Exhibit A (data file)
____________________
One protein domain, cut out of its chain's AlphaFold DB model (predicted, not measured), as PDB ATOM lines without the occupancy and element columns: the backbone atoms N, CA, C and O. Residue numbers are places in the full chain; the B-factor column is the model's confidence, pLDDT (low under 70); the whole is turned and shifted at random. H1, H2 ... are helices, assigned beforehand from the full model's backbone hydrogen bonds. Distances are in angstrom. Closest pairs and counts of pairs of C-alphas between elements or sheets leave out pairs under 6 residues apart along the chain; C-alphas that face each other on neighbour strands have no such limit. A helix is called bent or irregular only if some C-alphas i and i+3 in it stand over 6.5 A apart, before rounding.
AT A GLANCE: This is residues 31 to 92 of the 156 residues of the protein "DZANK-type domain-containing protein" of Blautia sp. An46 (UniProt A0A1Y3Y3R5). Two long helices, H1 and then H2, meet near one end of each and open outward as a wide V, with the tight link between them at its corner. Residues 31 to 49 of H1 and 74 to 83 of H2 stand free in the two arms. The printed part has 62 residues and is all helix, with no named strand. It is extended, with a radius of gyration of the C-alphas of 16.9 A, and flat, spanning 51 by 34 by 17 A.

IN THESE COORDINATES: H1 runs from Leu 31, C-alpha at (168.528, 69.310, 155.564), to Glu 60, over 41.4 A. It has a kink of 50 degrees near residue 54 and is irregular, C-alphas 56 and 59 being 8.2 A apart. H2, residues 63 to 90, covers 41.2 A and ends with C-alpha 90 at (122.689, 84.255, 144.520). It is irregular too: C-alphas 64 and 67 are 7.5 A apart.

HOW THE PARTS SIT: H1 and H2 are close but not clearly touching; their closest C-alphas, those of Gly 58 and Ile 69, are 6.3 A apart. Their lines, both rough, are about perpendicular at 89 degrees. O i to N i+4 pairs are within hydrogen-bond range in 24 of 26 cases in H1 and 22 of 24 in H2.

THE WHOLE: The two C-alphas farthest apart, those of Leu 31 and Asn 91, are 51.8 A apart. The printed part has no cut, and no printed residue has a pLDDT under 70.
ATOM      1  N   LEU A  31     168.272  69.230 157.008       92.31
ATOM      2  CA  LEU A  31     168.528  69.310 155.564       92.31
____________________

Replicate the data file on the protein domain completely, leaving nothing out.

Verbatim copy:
One protein domain, cut out of its chain's AlphaFold DB model (predicted, not measured), as PDB ATOM lines without the occupancy and element columns: the backbone atoms N, CA, C and O. Residue numbers are places in the full chain; the B-factor column is the model's confidence, pLDDT (low under 70); the whole is turned and shifted at random. H1, H2 ... are helices, assigned beforehand from the full model's backbone hydrogen bonds. Distances are in angstrom. Closest pairs and counts of pairs of C-alphas between elements or sheets leave out pairs under 6 residues apart along the chain; C-alphas that face each other on neighbour strands have no such limit. A helix is called bent or irregular only if some C-alphas i and i+3 in it stand over 6.5 A apart, before rounding.
AT A GLANCE: This is residues 31 to 92 of the 156 residues of the protein "DZANK-type domain-containing protein" of Blautia sp. An46 (UniProt A0A1Y3Y3R5). Two long helices, H1 and then H2, meet near one end of each and open outward as a wide V, with the tight link between them at its corner. Residues 31 to 49 of H1 and 74 to 83 of H2 stand free in the two arms. The printed part has 62 residues and is all helix, with no named strand. It is extended, with a radius of gyration of the C-alphas of 16.9 A, and flat, spanning 51 by 34 by 17 A.

IN THESE COORDINATES: H1 runs from Leu 31, C-alpha at (168.528, 69.310, 155.564), to Glu 60, over 41.4 A. It has a kink of 50 degrees near residue 54 and is irregular, C-alphas 56 and 59 being 8.2 A apart. H2, residues 63 to 90, covers 41.2 A and ends with C-alpha 90 at (122.689, 84.255, 144.520). It is irregular too: C-alphas 64 and 67 are 7.5 A apart.

HOW THE PARTS SIT: H1 and H2 are close but not clearly touching; their closest C-alphas, those of Gly 58 and Ile 69, are 6.3 A apart. Their lines, both rough, are about perpendicular at 89 degrees. O i to N i+4 pairs are within hydrogen-bond range in 24 of 26 cases in H1 and 22 of 24 in H2.

THE WHOLE: The two C-alphas farthest apart, those of Leu 31 and Asn 91, are 51.8 A apart. The printed part has no cut, and no printed residue has a pLDDT under 70.
ATOM      1  N   LEU A  31     168.272  69.230 157.008       92.31
ATOM      2  CA  LEU A  31     168.528  69.310 155.564       92.31